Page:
Investing in your 20s and finding the best investments means understanding asset classes and how much to buy in each
One of the most important concepts in meeting your investing goals is changing your investments depending on your age and other factors. Studies have shown that the majority of investment returns are due to your choice of asset classes rather than picking the best stocks. Starting investing can be difficult enough without having to worry about finding the best investments.
That’s why I’ve started this series of posts looking at the best investments by age. We already took a general view in our guide to investing by age infographic. In this article, we’ll start looking at the best investments for particular age groups.
Read Next: Investing in Your 30s for Faster Growth
Check out the rest of the investing by age series to meet your lifetime investing goals:
How to Invest in Your 40s for Returns and Dividends
Investing in Your 50s for Growth and Safety
Investing in Retirement: 60s and Beyond
What is Investing by Age?
Investing according to your age is all about asset allocation. Assets are just larger groups of investments that share common drivers in the economy. The most common asset classes are stocks, bonds, real estate, and alternative assets like private equity and startup investing.
The idea is that each asset class offers different risks and returns. Stocks offer the opportunity for higher returns but can crash quickly. Bonds do not offer as high a return but do not fall as badly either. Real estate offers cash flow and protection against inflation.
You’ll always want some of each asset class in your portfolio but holding more of one or two particular classes depending on your age will help you get the very best trade-off between risk, return and your own investing needs.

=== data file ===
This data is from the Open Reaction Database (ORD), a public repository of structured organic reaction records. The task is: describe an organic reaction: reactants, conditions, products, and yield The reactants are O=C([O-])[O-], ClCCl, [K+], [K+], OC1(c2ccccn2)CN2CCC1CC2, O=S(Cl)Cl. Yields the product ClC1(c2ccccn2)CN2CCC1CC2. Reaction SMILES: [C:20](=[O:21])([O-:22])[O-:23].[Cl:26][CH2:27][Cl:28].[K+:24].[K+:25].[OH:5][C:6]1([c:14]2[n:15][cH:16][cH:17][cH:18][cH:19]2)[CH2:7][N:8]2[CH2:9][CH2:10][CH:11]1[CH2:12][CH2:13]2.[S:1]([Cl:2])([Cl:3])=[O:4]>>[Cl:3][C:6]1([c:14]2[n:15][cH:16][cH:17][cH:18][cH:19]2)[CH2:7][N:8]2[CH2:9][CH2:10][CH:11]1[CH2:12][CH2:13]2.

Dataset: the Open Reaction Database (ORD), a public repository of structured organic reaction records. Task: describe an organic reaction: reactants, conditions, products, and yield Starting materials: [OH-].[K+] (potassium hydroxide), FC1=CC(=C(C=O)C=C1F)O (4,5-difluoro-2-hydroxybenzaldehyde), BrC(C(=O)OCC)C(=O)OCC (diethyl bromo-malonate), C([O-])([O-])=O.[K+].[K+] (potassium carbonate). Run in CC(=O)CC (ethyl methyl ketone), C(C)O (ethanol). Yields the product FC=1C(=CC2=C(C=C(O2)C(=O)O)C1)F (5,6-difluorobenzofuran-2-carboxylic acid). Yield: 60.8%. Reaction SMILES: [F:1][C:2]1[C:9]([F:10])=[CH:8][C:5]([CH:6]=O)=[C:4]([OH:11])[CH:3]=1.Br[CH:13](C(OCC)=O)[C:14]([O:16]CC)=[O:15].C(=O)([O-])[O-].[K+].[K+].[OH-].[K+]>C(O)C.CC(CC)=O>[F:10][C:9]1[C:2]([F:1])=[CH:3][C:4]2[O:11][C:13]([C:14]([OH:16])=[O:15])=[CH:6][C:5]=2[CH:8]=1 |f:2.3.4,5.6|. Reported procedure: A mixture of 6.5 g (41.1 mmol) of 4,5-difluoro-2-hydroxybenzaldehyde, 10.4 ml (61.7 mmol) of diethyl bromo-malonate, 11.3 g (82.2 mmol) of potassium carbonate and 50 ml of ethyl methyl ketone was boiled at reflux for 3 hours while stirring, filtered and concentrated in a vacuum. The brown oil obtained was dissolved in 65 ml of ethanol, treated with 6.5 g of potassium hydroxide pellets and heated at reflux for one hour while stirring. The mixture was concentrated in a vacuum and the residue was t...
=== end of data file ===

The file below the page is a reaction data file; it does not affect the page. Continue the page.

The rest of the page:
We talk more about the different asset classes and how diversification means I don’t have to worry about a stock market crash in this article.
What Should My Investment Assets Look Like in My 20s?
So investing in your 20s means you’ve got at least 30 to 50 years before your biggest investing goals. You may need money for your kids’ education or that dream vacation along the way but retirement saving is by far the largest chunk of money you’ll need in your life.
Investing by age and finding the best investments for your 20s means looking at how long you have to retirement and your needs for cash from investments. Since you have so long before you need the money, you can afford to take more risk in your investments. Sure, your riskier stock investments might tumble in the next year or two but there is a 99.9% likelihood that prices will be higher over the next few decades.
The example asset allocation below is based on recommended models and my own experience. Your own investments might differ if you have a higher- or lower tolerance for risk.
Investing in your 20s will mean holding a higher amount of stocks and alternative assets with less money in cash and bonds. The cash and bond investments are basically there to provide the opportunity to buy more stocks in the event of a market crash. The amount in real estate through REITs which trade like stocks can provide a little of everything including a little cash flow, good returns and inflation protection.